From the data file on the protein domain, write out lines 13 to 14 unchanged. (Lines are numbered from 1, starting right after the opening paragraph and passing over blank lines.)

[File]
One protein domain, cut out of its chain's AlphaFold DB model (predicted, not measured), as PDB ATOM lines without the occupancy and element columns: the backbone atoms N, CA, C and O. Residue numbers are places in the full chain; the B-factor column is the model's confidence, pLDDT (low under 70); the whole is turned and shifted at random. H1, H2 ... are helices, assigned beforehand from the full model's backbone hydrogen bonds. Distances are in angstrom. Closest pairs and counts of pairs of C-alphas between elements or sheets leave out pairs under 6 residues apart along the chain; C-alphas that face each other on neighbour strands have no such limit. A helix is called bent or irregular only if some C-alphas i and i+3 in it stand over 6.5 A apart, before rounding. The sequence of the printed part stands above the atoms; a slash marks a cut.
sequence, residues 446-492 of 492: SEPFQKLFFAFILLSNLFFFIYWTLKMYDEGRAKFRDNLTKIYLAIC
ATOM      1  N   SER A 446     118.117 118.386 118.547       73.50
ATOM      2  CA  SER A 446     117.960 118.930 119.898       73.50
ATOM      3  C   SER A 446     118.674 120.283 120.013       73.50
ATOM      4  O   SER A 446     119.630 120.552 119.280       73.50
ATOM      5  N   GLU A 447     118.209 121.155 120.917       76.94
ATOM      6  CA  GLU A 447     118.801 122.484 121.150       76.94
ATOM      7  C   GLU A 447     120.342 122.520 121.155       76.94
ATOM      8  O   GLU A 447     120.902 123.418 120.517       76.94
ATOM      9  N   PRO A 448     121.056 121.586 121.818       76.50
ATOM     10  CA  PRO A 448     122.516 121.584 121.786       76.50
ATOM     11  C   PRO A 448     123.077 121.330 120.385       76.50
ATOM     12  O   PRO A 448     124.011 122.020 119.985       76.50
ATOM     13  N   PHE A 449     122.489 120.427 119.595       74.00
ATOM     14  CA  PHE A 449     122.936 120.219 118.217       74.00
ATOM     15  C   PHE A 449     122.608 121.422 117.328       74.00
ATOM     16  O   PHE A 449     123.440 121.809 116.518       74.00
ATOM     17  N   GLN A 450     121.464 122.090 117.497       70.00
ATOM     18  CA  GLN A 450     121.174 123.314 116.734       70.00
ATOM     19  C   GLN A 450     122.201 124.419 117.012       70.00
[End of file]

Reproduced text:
ATOM     12  O   PRO A 448     124.011 122.020 119.985       76.50
ATOM     13  N   PHE A 449     122.489 120.427 119.595       74.00